Millenniums Old Tradition of Priests
October 18, 2013 • Photography & Travel, Spiritual Adventures
In one of our previous posts we gave a glimpse into the grandeur of the Thillai Nataraja Temple located in the small town of Chidambaram in South India. It’s one of the places which we will be exploring during our 2014 South Indian Spiritual Adventure. An important aspect of the temple’s existence is the service of the Dikshitars, or priests of the temple, who are responsible for the performance of ancient sacred practices and the upkeep of the temple.
When the Temple was first built, it is said that there were 2999 Dikshitars. The Dikshitars are said to have been first anointed with the honor of paying tribute to the Hindu supreme God Siva by sage Pantanjali. Today, each Dikshitar has a chance to assume the role of Chief Priest for a day, allowing the privilege of leading the other Dikshitars in worship.
Every day the Dikshitars perform rituals, or Pujas, taken from ancient spiritual texts, the Vedas and Agamas, as a way to pay tribute to Siva. The morning at the temple begins with the Chief Priest preparing himself to enter into the temple. In order to honor Siva, the god’s holy sandals is brought from the bedroom to the main temple, accompanied by ceremonial drums, bells, and cymbals and followed by an offering to Siva of sweets, ghee, milk, fruit, rice and other local provisions. The Chief Priest then chants the ritualistic mantras and hymns that speak of Siva’s greatness and pay homage to the deity. These scared Pujas are performed six times throughout the day, each slightly differing from the next. The second Puja of the day includes anointing and blessing the ruby encrusted statue of Siva. It is said that the last Puja of the night is always performed with an added intensity and zeal, for it is when the entirety of divine power and force of the universe come to rest within Siva when he goes to his chamber for the evening, as signified by the returning of his sandals to his designated holy chamber.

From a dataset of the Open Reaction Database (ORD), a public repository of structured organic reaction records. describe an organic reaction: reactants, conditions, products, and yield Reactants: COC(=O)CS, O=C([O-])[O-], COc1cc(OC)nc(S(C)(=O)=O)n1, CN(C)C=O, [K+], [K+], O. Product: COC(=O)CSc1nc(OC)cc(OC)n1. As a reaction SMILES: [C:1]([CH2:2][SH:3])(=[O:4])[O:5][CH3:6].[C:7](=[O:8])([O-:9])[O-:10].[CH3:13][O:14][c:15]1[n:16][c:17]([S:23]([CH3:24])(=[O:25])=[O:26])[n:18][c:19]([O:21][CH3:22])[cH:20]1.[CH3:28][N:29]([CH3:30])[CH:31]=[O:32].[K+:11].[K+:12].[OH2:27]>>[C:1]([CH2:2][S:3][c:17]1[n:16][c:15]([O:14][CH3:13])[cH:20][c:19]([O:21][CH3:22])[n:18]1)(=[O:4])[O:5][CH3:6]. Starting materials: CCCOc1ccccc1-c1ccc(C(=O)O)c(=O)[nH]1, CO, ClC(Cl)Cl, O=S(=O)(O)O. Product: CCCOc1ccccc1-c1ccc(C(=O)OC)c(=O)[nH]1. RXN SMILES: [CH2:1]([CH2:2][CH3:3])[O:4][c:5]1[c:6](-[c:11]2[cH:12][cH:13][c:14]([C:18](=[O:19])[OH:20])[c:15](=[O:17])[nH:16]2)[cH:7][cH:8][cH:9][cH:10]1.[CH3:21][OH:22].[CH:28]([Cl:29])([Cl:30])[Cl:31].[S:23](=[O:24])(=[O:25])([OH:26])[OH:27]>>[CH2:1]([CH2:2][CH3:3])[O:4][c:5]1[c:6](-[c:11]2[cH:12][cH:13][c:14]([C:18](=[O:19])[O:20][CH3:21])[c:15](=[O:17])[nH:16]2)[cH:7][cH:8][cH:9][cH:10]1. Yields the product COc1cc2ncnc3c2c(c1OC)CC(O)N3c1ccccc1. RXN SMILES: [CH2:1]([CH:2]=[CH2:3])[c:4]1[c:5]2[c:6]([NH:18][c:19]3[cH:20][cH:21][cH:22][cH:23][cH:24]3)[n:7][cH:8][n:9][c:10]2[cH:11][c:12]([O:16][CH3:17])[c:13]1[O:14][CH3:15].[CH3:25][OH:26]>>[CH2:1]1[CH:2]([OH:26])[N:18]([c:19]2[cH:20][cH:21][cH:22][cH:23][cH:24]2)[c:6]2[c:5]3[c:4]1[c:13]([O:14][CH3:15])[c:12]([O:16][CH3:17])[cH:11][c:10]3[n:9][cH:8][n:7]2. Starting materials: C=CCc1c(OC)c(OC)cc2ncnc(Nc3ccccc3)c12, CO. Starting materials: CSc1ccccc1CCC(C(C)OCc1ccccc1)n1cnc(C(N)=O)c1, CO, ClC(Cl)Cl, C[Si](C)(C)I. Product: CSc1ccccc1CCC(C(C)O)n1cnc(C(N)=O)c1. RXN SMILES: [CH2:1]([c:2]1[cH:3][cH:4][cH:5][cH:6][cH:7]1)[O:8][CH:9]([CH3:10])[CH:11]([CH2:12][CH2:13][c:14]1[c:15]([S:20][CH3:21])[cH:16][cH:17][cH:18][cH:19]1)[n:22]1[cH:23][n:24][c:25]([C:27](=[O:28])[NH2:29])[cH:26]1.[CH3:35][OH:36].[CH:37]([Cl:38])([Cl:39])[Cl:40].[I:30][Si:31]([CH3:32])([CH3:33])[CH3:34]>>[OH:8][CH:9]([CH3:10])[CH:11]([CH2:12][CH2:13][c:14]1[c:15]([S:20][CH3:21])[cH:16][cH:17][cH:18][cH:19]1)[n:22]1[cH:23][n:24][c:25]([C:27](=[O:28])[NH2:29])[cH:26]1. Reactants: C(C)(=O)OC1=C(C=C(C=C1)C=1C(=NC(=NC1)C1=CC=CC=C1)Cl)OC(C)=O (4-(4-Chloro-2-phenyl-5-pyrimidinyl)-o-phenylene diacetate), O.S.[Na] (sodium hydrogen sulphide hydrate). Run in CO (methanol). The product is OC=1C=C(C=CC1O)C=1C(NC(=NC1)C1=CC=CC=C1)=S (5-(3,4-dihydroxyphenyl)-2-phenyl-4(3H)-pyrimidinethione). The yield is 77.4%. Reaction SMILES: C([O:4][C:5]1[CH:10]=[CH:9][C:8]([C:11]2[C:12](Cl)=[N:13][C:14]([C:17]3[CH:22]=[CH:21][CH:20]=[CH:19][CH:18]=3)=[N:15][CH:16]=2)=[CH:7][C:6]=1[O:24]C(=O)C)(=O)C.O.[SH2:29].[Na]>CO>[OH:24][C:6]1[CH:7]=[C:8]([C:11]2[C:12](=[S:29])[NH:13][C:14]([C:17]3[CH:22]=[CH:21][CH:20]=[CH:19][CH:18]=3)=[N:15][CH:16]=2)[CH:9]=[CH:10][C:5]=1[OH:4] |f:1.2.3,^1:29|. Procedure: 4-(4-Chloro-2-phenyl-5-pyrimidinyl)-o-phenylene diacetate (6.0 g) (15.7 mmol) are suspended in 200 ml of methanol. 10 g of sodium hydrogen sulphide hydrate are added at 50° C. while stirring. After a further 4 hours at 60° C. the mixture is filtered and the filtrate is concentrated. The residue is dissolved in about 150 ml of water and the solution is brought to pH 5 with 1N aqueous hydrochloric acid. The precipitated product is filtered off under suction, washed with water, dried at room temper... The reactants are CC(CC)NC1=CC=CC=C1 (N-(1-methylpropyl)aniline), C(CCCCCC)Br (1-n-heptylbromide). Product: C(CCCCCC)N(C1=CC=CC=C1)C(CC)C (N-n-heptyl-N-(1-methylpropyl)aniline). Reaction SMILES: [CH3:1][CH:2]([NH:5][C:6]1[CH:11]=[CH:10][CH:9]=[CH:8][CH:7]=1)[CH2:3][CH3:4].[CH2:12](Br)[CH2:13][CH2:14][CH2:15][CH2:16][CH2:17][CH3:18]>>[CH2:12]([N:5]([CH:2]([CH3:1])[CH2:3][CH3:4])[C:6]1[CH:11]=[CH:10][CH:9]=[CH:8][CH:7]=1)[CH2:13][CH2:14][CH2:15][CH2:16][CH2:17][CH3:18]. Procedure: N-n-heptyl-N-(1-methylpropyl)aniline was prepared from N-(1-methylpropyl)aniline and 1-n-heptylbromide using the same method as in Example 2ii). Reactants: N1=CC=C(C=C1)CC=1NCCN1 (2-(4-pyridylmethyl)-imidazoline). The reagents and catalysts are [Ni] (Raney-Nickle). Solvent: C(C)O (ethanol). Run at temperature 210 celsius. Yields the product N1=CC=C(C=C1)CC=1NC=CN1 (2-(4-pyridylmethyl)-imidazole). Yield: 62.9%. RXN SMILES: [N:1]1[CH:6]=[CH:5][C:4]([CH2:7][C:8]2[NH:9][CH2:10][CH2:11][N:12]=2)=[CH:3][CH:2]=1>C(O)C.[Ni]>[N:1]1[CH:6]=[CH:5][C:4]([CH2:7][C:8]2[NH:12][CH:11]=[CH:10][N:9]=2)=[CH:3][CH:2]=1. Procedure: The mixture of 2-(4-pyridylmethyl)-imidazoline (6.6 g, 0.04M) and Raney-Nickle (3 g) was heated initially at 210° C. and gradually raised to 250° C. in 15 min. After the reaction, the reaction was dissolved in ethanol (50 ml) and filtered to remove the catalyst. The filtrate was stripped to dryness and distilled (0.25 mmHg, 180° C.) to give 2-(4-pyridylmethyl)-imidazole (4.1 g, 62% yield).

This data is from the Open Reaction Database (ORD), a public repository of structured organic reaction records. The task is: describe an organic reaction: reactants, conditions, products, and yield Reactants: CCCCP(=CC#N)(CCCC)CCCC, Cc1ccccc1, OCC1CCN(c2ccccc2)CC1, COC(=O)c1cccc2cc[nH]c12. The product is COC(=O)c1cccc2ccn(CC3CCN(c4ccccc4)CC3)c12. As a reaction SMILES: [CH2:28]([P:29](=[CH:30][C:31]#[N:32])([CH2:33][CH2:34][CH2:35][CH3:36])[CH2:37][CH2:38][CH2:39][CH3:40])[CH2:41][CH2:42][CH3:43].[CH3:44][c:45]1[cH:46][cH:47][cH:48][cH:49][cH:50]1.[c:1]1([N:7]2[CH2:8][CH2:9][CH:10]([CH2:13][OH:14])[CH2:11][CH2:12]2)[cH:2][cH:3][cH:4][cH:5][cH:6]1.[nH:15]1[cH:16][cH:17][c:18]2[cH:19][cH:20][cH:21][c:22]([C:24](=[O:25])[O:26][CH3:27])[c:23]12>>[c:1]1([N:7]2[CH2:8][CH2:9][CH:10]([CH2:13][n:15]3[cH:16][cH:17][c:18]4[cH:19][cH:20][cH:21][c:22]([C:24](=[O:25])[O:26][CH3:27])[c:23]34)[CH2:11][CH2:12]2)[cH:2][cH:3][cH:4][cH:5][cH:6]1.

The temple is open to visitors daily, and many come to pray to Siva for such acquisitions as mental peace and clarity, success in artistic endeavors, fertility, prosperity and Self-Realization.
When visiting the temple, you will have no trouble identifying the Dikshitars as each of them wears their long hair in a lop-sided bun placed on the left side of their heads. Check back to learn more about the meaning behind this.
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